Copyright Infringement: A Worldwide Update
Tuesday 3rd July 2012
Article written by: Thomas Huthwaite
File sharing in various forms has been a major focus for many copyright owners in the past few years. Cases of alleged infringement include Kim Dotcom’s “MegaUpload”, Richard O’Dwyers “TV Shack”, resilient “The Pirate Bay”, and of course peer-to-peer sharing via torrent software.
After a new-years bout of legal activity, mid-2012 appears to be in a lull.
As to the major stories, Kim Dotcom is awaiting his extradition hearing of 6 August 2012. The United States wants him extradited from New Zealand to face copyright, racketeering and money laundering charges.
In the meantime, Mr Dotcom’s lawyers have argued that the removal of relevant data from New Zealand by the FBI was illegal, and should be returned for the purposes of the New Zealand trial. On 15 June 2012, Justice Winkelmann ordered that the FBI are to copy and return the data, comprised of 150 terabytes and 10 million emails. Whether or not all of the data will be copied and returned in time for the August hearing remains to be seen.
On 28 June, Justice Winkelmann also ruled that search warrants used in the Dotcom manor raid were invalid as they authorised the seizure of irrelevant material. In acting on the invalid warrants and seizing a broader range of material than was required, the search and seizure was illegal. The fact that the police continued to hold irrelevant material was also taken to show that the scope of the warrant was exceeded.
From 4 July, arguments will be made regarding whether data and other assets seized are relevant and admissible in respect of the copyright charges.
In a similar situation in the UK, Richard O’Dwyer, the 24 year old accused of mass copyright infringement, is awaiting his extradition appeal on 30 July 2012. Unlike the millions of dollars alleged to have been made by Mega Upload, Mr O’Dwyer’s website, TV Shack, is said to have earned a modest $290,000. Also unlike Mega Upload, TV Shack did not host copyright material – it simply provided links for users to access the copyright material.
Despite this, Mr O’Dwyer’s extradition to the United States was approved at first instance. His current appeal seeks to overturn that decision.
The Pirate Bay, one of the world’s most resilient (and self-professed) copyright infringers, has been the subject of several lawsuits. More recently, these suits have involved claims by copyright holders that internet service providers (ISPs) are indirectly liable for copyright infringement if they knowingly allow their users to access The Pirate Bay.
In April 2012, The London High Court ruled that both users and operators of The Pirate Bay infringe copyright. For this reason, Justice Arnold ordered all major British ISPs to block access to The Pirate Bay. Six major ISPs, said to account for 92% of the United Kingdom’s internet connections, have now blocked all access to The Pirate Bay.
Similar results have been reached in other European countries, with blocks now in place in Denmark, Belgium, Germany, Finland, the Netherlands, Italy, and Greece. (Note that other jurisdictions, such as Australia, have refused to find ISPs liable for the actions of their users.)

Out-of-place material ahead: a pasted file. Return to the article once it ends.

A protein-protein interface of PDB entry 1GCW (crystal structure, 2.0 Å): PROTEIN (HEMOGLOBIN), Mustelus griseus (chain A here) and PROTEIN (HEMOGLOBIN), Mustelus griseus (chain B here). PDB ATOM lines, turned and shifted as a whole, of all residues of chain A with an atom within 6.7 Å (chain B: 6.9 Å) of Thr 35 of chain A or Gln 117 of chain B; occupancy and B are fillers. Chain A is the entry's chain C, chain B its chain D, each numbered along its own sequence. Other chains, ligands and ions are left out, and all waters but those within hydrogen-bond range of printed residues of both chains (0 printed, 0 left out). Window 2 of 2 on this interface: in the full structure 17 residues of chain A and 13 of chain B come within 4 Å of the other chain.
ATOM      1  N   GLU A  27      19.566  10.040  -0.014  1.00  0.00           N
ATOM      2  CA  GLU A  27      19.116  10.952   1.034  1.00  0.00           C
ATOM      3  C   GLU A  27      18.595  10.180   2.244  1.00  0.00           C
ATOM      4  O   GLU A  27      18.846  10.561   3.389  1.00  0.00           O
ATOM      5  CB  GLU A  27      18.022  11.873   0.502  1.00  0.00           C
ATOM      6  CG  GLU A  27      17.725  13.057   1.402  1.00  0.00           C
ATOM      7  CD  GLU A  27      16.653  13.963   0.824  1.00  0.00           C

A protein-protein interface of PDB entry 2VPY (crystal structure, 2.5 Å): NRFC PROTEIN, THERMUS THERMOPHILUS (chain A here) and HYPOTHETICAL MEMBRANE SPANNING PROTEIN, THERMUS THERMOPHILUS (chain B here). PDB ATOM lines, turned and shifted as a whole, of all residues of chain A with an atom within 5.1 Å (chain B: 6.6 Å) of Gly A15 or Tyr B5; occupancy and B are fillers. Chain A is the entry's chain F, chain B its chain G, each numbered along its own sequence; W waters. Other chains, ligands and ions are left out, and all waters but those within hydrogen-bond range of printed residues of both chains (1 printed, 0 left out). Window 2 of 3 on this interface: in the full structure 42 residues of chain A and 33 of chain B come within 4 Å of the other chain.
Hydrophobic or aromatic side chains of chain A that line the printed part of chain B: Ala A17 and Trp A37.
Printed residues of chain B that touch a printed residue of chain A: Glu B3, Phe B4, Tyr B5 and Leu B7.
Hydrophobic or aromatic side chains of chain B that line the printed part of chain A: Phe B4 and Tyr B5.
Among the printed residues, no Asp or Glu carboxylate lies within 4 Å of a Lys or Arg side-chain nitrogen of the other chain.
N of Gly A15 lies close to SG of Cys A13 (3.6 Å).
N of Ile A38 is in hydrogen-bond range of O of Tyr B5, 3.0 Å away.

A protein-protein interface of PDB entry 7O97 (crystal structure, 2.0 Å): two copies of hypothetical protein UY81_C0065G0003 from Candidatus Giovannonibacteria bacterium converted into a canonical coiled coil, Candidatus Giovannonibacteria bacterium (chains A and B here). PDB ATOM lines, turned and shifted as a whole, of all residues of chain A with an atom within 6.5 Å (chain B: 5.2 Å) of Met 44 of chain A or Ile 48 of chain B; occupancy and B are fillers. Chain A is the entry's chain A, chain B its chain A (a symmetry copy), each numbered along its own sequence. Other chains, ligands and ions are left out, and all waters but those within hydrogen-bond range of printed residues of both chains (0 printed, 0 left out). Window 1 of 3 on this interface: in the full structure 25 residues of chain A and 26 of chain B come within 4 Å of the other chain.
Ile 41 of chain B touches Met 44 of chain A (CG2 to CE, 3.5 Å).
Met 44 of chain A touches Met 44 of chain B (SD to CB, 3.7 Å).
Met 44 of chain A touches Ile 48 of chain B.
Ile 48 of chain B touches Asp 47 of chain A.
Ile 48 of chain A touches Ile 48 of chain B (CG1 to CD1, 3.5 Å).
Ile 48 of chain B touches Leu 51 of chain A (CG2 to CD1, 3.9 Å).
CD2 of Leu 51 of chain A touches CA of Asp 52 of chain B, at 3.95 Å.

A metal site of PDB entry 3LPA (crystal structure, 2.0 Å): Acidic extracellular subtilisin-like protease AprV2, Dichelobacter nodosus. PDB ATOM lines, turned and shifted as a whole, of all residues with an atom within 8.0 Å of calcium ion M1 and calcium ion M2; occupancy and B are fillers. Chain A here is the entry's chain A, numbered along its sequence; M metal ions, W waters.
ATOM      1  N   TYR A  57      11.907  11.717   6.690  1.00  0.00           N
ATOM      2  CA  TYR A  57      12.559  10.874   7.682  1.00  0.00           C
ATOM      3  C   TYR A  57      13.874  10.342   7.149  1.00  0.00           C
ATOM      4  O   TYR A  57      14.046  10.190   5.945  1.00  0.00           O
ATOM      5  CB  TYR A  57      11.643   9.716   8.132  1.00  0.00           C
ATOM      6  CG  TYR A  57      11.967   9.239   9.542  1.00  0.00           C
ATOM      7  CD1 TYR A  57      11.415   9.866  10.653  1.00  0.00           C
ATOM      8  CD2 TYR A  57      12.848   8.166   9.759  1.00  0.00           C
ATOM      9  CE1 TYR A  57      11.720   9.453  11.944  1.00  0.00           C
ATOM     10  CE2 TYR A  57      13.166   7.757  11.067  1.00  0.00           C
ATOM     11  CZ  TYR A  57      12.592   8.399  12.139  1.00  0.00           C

The European Commission, as of 4 June 2012, has also launched a public consultation on procedures for notifying and acting on illegal website content. The public consultation focuses on the uneven approach within the European Union relating to the obligations of website service providers who are aware of illegal content being hosted on their websites.
There is also more to come in Australia this year, with telecommunication company Optus awaiting a decision on its application for special leave to appeal to the High Court, following the Federal Court’s decision in National Rugby League Investments Pty Limited v Singtel Optus Pty Limited  FCAFC 59.
In that case, the Full Federal Court unanimously overturned the judgment of Rares J at first instance, and held that Optus’ TV Now service infringed the copyright of the Australian Football League, the National Rugby League and Telstra Corporation by allowing users to stream television broadcasts of AFL and NRL games to their mobile devices. As Optus was making the copies for streaming on mobile devices, it could not invoke the copyright exception of private use.
Coming full circle back to New Zealand, two accused file-sharers have escaped punishment following their third-strike notices under the Copyright (Infringing File Sharing) Amendments. The Recording Industry Association of New Zealand (RIANZ) did not apply for the cases to be heard before the Copyright Tribunal, meaning that the strikes for the two accused have been set back to zero.
It is unclear why the decision was made, or whether RIANZ intended to let the opportunity lapse. However, the decision (or lack thereof) is surprising given that RIANZ has been among those complaining that the costs involved in filing copyright notices is too high. Each of the accused was potentially liable for up to $15,000 before the Copyright Tribunal.
The legal bulk of these copyright battles continues below the surface, with the media only reporting major outbreaks and game-changing decisions. However, it appears that a slow evolution of copyright in the digital era is underway.
 There are ways of overcoming the blocks currently in place. However, the legality of such methods, such as use of proxy servers and virtual private networks (VPNs) has not yet been tested.
Roadshow Films Pty Limited v iiNet Limited  FCAFC 23;  HCA 16.
 The Ministry of Economic Development is currently undertaking a review of the $25 fee currently charged by ISPs for processing each infringement notice.